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by Dennis D. McDonald, Ph.D. http://www.ddmcd.com

The following is another section from Part 3 of my series “Toward a Definition of Enterprise Mobility.” I’m reposting this here from Google+ at the suggestion of Peter Tuttle, who recently made me aware of how GovLoop has been reorganized.

This discusses the second of ten possible requirements for a project management app to run on a mobile device such as a smartphone or a tablet computer and focuses on the different types of “views” of the project a mobile project management app might provide to the project manager or to a project staff member of the project.

The first of these project management requirements, “Play Nice with Email,” is discussed in an earlier Google+ post [1]. The first two complete posts in the series are available on my web site [2] [3].

I am posting this section here on GovLoop to obtain feedback before I move on to writing the next section, “Requirement #3. Make groups easy to form and manage.” I welcome any comments or feedback readers might provide, either here or directly to me via email at [email protected]

While the application area discussed here is project management, just about any corporate function involving collaborative work is subject to similar scrutiny. As a consultant and project manager I’m especially interested in how traditional project management practices might need to be modified to take advantage of new technologies, keeping in mind the need to balance existing organizational culture with user-driven adoption of new mobile technologies.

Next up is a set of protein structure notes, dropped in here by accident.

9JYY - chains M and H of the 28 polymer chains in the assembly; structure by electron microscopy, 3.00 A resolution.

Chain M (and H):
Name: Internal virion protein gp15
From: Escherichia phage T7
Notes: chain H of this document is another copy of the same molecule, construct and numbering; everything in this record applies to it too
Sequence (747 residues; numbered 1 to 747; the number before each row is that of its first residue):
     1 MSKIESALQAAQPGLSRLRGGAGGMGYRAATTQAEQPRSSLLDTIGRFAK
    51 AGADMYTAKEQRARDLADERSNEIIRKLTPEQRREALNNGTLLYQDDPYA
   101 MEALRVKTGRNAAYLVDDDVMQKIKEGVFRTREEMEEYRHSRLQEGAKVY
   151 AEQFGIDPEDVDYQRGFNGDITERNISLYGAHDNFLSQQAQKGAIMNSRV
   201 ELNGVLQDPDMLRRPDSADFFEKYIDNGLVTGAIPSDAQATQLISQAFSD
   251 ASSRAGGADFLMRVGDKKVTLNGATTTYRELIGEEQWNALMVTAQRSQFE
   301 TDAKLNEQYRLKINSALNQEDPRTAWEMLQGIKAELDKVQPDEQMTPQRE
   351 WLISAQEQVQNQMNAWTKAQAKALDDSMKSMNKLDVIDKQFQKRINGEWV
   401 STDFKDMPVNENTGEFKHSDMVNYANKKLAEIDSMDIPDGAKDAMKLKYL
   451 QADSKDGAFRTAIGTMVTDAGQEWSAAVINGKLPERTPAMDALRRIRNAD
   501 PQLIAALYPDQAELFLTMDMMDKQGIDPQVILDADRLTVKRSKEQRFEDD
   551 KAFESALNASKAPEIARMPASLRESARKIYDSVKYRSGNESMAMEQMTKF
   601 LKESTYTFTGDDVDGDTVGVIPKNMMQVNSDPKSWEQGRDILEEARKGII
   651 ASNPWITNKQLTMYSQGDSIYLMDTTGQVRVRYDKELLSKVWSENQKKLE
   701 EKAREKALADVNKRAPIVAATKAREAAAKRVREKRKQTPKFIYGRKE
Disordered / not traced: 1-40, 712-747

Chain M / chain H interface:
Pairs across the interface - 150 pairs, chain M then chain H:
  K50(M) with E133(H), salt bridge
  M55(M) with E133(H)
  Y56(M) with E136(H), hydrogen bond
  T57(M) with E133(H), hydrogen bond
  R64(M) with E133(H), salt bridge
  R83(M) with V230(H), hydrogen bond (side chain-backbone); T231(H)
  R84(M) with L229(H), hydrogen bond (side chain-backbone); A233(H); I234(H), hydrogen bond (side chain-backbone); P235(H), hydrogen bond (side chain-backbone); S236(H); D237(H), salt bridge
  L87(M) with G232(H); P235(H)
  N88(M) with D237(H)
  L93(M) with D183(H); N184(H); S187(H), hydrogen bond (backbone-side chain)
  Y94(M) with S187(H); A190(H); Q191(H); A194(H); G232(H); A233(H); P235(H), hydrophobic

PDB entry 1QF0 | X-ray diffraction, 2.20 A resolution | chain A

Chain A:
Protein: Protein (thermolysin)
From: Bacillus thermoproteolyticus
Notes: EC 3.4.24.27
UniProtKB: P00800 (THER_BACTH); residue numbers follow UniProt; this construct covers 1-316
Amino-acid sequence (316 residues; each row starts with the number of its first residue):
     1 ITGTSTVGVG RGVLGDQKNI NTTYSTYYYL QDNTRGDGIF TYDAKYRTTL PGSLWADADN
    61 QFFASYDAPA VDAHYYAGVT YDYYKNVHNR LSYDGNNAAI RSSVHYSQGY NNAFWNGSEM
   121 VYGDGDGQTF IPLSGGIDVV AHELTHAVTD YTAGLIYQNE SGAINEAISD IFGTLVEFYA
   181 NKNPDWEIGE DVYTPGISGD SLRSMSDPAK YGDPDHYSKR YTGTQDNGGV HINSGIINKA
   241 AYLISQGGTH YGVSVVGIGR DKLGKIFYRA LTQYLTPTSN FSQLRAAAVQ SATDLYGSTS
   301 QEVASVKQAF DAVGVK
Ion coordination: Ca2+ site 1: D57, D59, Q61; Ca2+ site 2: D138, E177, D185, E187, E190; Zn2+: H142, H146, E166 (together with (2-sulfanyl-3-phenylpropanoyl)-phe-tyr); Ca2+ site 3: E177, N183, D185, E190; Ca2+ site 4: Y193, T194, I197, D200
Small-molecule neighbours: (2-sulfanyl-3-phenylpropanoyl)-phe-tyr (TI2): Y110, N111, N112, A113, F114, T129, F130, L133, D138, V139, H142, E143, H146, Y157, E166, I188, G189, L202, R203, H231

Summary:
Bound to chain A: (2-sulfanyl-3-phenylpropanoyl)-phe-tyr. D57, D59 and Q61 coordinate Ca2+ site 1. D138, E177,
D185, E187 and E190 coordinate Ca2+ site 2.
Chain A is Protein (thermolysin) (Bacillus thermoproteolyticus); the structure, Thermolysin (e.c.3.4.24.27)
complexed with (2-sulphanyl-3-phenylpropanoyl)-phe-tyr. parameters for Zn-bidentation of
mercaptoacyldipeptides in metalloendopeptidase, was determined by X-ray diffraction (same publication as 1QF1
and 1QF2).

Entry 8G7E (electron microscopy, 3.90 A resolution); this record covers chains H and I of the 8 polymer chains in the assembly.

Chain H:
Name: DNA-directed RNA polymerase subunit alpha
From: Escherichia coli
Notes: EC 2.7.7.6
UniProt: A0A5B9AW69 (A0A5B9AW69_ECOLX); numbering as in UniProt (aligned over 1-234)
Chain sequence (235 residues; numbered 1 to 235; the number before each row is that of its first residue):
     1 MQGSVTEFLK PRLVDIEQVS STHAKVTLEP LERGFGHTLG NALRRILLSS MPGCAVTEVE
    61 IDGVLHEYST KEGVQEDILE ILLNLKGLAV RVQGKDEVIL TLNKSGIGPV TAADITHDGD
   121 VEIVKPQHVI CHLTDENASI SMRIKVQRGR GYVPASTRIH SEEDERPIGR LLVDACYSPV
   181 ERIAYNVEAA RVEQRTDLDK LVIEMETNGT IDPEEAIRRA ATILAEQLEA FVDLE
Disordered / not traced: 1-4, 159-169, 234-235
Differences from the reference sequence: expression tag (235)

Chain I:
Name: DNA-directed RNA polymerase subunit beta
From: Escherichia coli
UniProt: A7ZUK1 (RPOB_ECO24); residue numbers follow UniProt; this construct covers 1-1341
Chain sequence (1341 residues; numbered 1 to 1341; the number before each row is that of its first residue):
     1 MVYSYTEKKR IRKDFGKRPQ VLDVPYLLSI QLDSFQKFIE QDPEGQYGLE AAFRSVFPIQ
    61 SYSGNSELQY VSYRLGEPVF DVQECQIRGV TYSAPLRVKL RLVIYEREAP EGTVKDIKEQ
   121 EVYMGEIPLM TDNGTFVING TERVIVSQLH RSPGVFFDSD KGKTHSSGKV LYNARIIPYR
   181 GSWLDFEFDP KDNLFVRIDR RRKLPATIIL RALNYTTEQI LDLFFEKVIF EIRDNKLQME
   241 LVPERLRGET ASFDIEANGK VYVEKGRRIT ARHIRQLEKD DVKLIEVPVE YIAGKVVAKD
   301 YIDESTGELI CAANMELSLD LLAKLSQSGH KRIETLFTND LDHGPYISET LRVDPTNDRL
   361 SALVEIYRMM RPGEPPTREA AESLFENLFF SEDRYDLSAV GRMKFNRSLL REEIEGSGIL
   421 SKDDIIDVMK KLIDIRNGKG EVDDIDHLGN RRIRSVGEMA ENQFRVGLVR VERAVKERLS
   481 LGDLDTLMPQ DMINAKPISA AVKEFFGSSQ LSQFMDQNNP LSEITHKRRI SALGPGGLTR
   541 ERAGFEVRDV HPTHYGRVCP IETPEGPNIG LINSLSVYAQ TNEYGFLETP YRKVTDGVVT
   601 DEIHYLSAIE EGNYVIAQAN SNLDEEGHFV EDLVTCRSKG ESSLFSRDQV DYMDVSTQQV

There are many ways of looking at a project and all the tasks, timings, and resource considerations associated with running it. Allowing a participant to pick and choose how to view the project via his or her mobile device allows for flexibility and control by allowing the user to view the project in ways that are directly meaningful to the needs of the moment.

Here are some ideas for different views that a mobile device might provide of a project for a project manager, staff member, or other interested party. As you read these, keep in mind the small screen size, lack of full size keyboard, and connectivity issues that are common to most popular mobile devices:

VIEW BY PARTICIPANT. Whether the participant is the project manager from IT, a business owner the project is supporting, a finance department representative overseeing project costs, or a temporary contractor assigned to support one of the project tasks on a part time basis, the app needs to present information content about the project in a form recognizable and usable by that participant.

VIEW BY RESOURCE. The rate at which project resources are consumed, whatever those resources are, need to be tracked for both cost accounting and progress reporting purposes. Each task leader needs to see the resource consumption figures for the resources he or she is responsible for. The project manager needs to be able to view overall resource consumption against budget while also having the ability to drill down.

VIEW BY SCHEDULE. Project calendars are critical management components. They impact what people are supposed to do and when they are supposed to do it. They also drive the definition of dependencies such as things that need to be done before a given task and things that a given task needs to proceed.